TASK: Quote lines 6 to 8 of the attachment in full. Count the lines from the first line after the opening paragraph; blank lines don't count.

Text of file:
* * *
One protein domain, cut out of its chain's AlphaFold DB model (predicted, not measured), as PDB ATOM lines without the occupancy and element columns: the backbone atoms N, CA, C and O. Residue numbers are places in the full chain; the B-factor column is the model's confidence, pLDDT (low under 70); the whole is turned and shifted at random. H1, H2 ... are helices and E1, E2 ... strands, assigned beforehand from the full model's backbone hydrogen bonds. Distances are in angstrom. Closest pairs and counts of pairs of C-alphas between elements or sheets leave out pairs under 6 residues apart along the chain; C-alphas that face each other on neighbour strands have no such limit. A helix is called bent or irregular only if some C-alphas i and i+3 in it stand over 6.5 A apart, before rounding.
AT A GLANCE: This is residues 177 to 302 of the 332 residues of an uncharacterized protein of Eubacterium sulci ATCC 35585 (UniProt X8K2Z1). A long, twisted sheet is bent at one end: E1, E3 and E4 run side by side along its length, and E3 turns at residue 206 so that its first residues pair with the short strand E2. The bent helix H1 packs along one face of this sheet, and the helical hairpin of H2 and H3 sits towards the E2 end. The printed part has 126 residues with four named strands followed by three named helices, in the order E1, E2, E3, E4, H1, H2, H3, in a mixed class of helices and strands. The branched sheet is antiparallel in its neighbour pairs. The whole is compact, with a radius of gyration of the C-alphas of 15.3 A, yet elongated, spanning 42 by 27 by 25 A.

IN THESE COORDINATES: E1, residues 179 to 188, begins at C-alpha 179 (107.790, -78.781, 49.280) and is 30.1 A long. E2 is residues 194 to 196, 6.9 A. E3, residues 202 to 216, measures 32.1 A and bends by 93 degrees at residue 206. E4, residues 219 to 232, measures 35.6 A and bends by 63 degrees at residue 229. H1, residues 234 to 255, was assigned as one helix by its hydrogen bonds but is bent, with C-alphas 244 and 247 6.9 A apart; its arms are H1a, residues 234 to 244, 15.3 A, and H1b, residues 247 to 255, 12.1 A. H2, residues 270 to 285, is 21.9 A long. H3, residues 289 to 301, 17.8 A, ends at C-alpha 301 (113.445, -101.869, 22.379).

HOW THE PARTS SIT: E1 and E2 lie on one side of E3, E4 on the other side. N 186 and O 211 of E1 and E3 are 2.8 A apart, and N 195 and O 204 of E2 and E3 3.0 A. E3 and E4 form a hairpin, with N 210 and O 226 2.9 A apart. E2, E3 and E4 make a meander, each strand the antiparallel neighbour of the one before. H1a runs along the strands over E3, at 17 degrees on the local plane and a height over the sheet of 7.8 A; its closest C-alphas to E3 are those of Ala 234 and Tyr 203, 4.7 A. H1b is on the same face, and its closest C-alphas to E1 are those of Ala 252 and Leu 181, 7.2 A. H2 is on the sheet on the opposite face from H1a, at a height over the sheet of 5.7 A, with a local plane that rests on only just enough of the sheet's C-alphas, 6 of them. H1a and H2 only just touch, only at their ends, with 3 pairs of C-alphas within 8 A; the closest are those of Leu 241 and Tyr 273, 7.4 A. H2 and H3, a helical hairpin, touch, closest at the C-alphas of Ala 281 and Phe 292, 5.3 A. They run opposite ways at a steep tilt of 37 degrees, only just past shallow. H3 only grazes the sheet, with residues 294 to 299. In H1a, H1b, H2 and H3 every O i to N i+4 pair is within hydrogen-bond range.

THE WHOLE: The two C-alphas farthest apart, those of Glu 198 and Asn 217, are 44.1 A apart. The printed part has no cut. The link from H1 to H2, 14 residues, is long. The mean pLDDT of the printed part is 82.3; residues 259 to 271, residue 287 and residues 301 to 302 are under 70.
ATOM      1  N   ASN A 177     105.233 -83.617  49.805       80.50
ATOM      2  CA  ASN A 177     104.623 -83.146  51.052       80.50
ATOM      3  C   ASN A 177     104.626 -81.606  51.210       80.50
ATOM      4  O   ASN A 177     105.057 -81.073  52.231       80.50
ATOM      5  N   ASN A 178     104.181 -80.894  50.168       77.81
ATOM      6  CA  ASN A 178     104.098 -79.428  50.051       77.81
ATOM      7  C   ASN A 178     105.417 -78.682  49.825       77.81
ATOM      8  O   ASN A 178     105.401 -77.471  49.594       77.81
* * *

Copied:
ATOM      2  CA  ASN A 177     104.623 -83.146  51.052       80.50
ATOM      3  C   ASN A 177     104.626 -81.606  51.210       80.50
ATOM      4  O   ASN A 177     105.057 -81.073  52.231       80.50